If you can possibly get to Istanbul, go! While many of the locals we met on our Viking cruise in November 2015 had the hard gruffness that characterizes many Middle Eastern countries, others were delighted at meeting Americans and sharing stories about their magnificent culture.
Not-to-be-missed highlights include:
• Hagia Sophia, a Greek Orthodox church turned imperial mosque turned amazing museum that dates from 537 A.D.
• The Blue Mosque, or Sultan Ahmed Mosque, has the most visually captivating set of cupolas and domes I’ve seen anywhere. They’re really otherworldly — just unbelievable!
• Topkapi Palace — make sure you leave an entire afternoon for this wonderland of extravaganzas.
• Rüstem Pasha Mosque, which dates to the 1400s, has the prettiest cupola I’ve ever seen.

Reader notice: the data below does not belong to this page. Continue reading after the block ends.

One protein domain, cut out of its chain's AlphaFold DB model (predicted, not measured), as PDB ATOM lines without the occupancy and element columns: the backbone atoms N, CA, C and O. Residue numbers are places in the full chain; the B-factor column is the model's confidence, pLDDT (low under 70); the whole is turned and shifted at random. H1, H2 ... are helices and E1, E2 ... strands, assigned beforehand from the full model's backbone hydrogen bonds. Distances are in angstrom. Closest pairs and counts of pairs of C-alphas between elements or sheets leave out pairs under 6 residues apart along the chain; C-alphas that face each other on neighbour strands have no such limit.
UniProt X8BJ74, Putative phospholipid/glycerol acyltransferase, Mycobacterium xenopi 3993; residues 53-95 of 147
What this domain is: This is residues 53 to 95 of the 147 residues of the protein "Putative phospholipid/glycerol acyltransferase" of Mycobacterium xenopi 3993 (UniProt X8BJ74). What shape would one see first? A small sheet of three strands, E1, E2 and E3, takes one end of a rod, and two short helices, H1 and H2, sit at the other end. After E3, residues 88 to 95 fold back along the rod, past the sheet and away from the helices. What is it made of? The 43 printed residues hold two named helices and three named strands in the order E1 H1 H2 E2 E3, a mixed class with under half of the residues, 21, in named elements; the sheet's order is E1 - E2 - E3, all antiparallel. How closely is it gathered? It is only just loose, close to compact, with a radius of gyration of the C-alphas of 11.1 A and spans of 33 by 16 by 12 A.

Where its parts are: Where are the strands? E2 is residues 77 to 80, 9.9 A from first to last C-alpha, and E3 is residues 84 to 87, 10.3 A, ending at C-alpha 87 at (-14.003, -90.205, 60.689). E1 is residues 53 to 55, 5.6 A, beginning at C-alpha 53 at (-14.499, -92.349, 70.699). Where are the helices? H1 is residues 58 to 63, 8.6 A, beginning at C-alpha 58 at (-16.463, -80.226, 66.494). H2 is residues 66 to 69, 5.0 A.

• The Basilica Cistern, a trippy underground cavern with a cool carving of the Medusa at the rear.
• The ancient ruins of Ephesus in Turkey, about a 35-minute bus ride from the port of Kusadasi. Ephesus figures prominently in the New Testament (I’m a recovering Catholic), and I remember those homilies about Paul’s Epistle to the Ephesians, and John the Apostle lived in Ephesus and was buried there. The city was settled in the tenth century B.C. and had a population of 33,000 to 56,000 people during the Roman era.
One standout highlight was the awe-inspiring Library of Celsus, built around 125 A.D. in memory of Tiberius Julius Celsus Polemaeanus, an ancient Greek who served as governor of Roman Asia (105–107) in the Roman Empire. Celsus paid for the construction of the library with his own personal wealth and is buried in a sarcophagus beneath it. The library once held nearly 12,000 scrolls. In front of the Library of Celsus are four statues depicting Wisdom, Virtue, Intellect and Knowledge.